The Hamas government is carefully preparing for the possible arrival of a flotilla of 700 western activists seeking to break through the Israeli naval blockade, and Fatah leaders say they are being excluded from the organization efforts. Here’s the link to the article I wrote about this topic for the Jerusalem Post. I also wrote an article for the Palestine Note about the reaction of different Gazan political leaders to the possibility that Israeli activists are onboard the boats.
The flotilla story has ignited a fierce debate, particularly within Israel, about the extent to which Gaza is suffering a humanitarian tragedy. Articles about the elaborate menu offerings at a high-end Gaza City restaurant called the Roots Club widely circulated in the Israeli media this week. Today, I visited the Roots Club for the first time. It was nearly empty (except for five patrons, including me) at 7 p.m. on a weekend night and has not turned a profit in four years, according to co-owner Wael Al Shorafa (pictured above). “I believe we have the best food in Gaza—better than Ramallah and Israel—but we don’t have customers,” he said. “You can see that we have no customers. Most of the people who have money aren't [in Gaza] anymore. We pay our workers pocket money.”
Gaza’s economy has been devastated by two intifadas against the Israeli occupation, by the 2007 civil war between Hamas and Fatah, by last year’s war between Israel and Hamas, and by the continued Israeli blockade. I’ve met no one who is starving here (most Gazans receive staple foods from UNRWA) and many items forbidden under the blockade—including cement— come into Gaza through the tunnels.
Most Gazan families cannot afford the smuggled luxury items, nor can they afford a meal at the Roots Club. While the specific numbers are disputed, the unemployment rate is astronomical. Those who do work usually share their income with their extended families. Many, including children, have resorted to dangerous, back-breaking work ferrying goods through the tunnels or collecting rubble from destroyed, unstable buildings. Among the highest paying jobs are those with the alphabet soup of NGOs and development organizations currently operating in Gaza.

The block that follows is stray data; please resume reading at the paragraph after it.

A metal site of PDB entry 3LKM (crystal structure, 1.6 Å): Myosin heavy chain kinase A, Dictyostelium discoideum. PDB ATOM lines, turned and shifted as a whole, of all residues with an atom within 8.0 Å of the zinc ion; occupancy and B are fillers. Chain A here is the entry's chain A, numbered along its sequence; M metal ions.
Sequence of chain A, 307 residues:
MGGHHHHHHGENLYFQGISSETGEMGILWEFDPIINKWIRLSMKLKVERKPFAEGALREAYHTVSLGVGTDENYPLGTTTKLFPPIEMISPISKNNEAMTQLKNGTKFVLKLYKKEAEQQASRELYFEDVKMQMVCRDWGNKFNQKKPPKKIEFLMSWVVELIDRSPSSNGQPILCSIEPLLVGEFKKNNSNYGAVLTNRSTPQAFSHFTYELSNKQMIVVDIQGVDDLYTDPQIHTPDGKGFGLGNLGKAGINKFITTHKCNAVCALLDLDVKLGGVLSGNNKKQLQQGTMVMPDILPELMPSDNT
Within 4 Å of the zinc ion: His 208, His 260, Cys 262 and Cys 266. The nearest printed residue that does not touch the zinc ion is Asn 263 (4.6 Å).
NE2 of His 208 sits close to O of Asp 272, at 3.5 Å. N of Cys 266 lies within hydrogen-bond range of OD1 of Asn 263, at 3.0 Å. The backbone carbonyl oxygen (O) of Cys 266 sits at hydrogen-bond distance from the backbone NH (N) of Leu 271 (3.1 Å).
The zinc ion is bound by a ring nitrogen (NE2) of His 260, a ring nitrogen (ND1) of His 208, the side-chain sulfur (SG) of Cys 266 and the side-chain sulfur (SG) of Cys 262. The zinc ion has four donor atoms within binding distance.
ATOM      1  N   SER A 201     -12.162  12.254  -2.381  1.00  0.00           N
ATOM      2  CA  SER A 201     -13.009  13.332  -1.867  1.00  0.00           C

There is a housing crisis in Gaza. Everywhere I go, I meet people whose homes have been destroyed by Israel and not rebuilt. Some moved in with relatives and live in cramped quarters. Others rent apartments that they can barely afford. And many, including the three sisters pictured above, live in partially destroyed houses. And it should go without saying that there is a crisis of psychological trauma in Gaza, particularly following last year's war.
However, a minority in Gaza—including me—do live in comfortable apartments and dine in Gaza City's coffee shops. My one-bedroom apartment came with a fully furnished living room and bedroom, a satellite television, wireless internet, electricity, and a hot water tank. It had not been rented in over a year when I moved in, I signed no extended contract, and I pay only $300 per month. Since the power goes out in my building (and across Gaza) for at least eight hours per day, I’ve purchased an electric generator that gives me electricity whenever I need it. Most Gazans cannot afford these generators and have structured their lives around the electricity schedule. Some Gazan children have died when faulty electric generators smuggled from Egypt overheated and exploded.